If you want to have the video permanently, you can purchase video download.  In fact, this is how CreativeLive operates as a buisiness.  The content is so good, many people pay for the video. 

I’ve been happily learning from CreativeLive classes ever since their first 3-day class more than a year ago.  Back then, there were some technical glitches (e.g. loss of audio), but those days seem to be long gone.  The reliability of the internet video stream has been really solid.  More important, their instructors and class content have been stellar.



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Equine photography

A fun and eye-opening day today photographing horses with Lisa Cueman and David Middleton. 

With a forecast for rain, we headed out to visit the horses early in the day.  (David’s wife, Claire, responded that sometimes in rare momemnts,  David does something smart.)

First, we had the opportunity to photograph the younger horse, Reva, running.  Being cooped up in the barn all morning, Reva welcomed the oppotunity to run around.  Then, after a expending some energy, was more accepting of standing around for some portraiture.

The technique of photographing a moving horse is theoretically similar to photographing a person running or riding a bicyle.  A perfectly sharp image requires a high shutter speed, but this is perhaps not the best idea because the photo fails to communicate motion.  Instead, we were shooting around 1/100 second and then following the horse’s movement by panning the camera.  With a bit of practice and a bit of luck, you can get a sharp image of the horse, but the feet show motion blur.

Simple right?  Well, maybe not.  In reality, an animal’s movements are unpredictable, making unexpected turns, stops, & starts.  So there is a bit of “spray and pray”.   Set the camera to take multiple photos in quick succession, press the shutter button for a few seconds, capturing numerous images, … and pray a few of them look good.   This is necessary particularly because the feet are constantly changing position and the most aesthetic position cannot be predicted.  Don’t think that it is simply dumb luck; it’s not.  As a photographer, you have to pay close attention to everything … but the position of the feet … that is mostly luck.

Then we practiced some of Lisa Cueman’s equine portrait techniques.  My image included here below is clearly inspired by one of Lisa’s images.  This angle of view is a bit counterintuitive, but the aesthetic forms of the horse from different angles like this is really eye-opening.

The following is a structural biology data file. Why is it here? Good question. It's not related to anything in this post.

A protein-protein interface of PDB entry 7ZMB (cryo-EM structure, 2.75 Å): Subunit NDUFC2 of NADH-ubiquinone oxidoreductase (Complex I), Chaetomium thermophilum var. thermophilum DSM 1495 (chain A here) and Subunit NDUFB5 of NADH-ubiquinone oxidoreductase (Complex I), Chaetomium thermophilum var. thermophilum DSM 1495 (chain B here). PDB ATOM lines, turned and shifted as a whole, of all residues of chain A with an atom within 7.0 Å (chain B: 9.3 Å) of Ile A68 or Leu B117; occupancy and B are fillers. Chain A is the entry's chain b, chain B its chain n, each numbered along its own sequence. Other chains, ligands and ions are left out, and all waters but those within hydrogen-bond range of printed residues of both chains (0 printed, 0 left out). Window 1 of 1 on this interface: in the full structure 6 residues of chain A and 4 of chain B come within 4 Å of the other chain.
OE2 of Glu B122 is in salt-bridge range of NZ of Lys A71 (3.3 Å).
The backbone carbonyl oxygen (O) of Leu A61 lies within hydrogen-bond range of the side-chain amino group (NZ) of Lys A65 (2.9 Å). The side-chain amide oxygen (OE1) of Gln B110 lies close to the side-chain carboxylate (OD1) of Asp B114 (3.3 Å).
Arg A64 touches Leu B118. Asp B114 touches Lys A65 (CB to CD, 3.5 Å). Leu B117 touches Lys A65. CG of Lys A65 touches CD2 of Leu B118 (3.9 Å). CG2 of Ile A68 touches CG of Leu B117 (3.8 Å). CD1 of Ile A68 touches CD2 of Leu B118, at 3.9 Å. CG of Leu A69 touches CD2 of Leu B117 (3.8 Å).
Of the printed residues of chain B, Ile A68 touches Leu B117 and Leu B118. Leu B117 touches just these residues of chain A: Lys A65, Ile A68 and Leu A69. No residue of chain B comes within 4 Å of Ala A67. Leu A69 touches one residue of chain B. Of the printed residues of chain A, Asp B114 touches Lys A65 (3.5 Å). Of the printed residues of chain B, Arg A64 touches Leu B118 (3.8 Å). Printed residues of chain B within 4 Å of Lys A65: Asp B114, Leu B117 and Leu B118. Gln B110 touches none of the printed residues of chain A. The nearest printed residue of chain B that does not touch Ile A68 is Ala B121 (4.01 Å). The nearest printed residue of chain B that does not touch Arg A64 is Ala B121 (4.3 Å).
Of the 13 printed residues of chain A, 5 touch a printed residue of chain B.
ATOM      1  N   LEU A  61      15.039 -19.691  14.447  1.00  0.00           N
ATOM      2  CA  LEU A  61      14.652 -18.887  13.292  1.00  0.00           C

For a larger view, click on an image.

Lisa’s website is currently undergoing an update, so you may want to check it anew in July.

Special thanks to David Middleton (and Claire Middleton) for providin this opportunity.

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Infinite storage for photos and video

Maybe you are running out of storage space on your computer … because of video or fat megapixel photos.  Or maybe you need to backup your files, for safety (in case your computer storage drive should die).  You might save to optical disk (CD, DVD, or BluRay disc) but the storage capacity is quite limited.   A standard DVD will store less than 5GB.  A BluRay disc stores up to 25GB and a dual-layer BluRay disc will store 50GB. But that is still not enough.

You may be contemplating adding a disk drive with larger capacity.  But sooner or later, you will fill up that amount and still need more. Cramming bigger disk drives into your computer is only a temporary solution.  External disk drives provide a long-term solution of unlimited storage. 

Let me suggest a relatively low-cost option called an external hard drive dock.  A dock is basically an adapter that allows you to use internal type drives externally.  Why? Because internal type drives simply cost less than external drives. If you divide the price by the number of gigabytes, external drives range from 6 – 20 cents per gigabyte, while internal disk drives range from 4 – 14 cents per gigabyte. Removing a drive from the dock, then inserting another drive, requires mere seconds.

How does an external disk drive or dock connect to your computer?  Here is a quick survey of available interfaces.
USB 2.0 : up to 480 megabit/sec
USB 3.0 : up to 4.8 gigabit/sec
eSATA II : up to 3 gigabit/sec 
eSATA III : up to 6 gigabit/sec
1394a FireWire 400 : up to 400 megabit/sec
1394b FireWire 800 : up to 800 megabit/sec
1394d Firewire 6400 : up to 6.4 gigabit/sec
Thunderbolt : up to 10 gigabit/sec

Strangely, these interfaces are typically rated for throughput in units of Mb/sec (megabits per second), while disk drives are rated in terms of MB/sec (megabytes per second).  The difference is simply a factor of eight.

Inside your computer, long-term data storage devices are typically based upon SATA. 
SATA II (a.k.a. SATA 3Gbps) provides data transfer capability much faster than most disk drives.  (A SATA II disk drive will typically move data to-and-from your computer at a rate less than 700 megabit/sec.)  SATA III was introduced to support solid-state drives (300 to 500 megabyte/sec).  External SATA (eSATA) allows external devices to connect directly into your SATA storage system.  This is ideal for connecting external storage, but most computers do not include any eSATA ports.